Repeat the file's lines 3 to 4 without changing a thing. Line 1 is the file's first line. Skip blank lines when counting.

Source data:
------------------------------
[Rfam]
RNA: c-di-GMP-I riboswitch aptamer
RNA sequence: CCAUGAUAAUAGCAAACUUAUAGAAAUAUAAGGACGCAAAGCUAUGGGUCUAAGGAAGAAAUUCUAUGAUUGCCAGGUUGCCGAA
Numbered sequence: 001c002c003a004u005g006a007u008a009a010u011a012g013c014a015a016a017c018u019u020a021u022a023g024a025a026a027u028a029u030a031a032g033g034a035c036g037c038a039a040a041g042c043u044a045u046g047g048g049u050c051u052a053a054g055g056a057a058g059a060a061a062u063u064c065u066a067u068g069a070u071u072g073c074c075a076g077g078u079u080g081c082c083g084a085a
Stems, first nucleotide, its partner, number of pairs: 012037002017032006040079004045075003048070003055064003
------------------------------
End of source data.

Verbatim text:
RNA sequence: CCAUGAUAAUAGCAAACUUAUAGAAAUAUAAGGACGCAAAGCUAUGGGUCUAAGGAAGAAAUUCUAUGAUUGCCAGGUUGCCGAA
Numbered sequence: 001c002c003a004u005g006a007u008a009a010u011a012g013c014a015a016a017c018u019u020a021u022a023g024a025a026a027u028a029u030a031a032g033g034a035c036g037c038a039a040a041g042c043u044a045u046g047g048g049u050c051u052a053a054g055g056a057a058g059a060a061a062u063u064c065u066a067u068g069a070u071u072g073c074c075a076g077g078u079u080g081c082c083g084a085a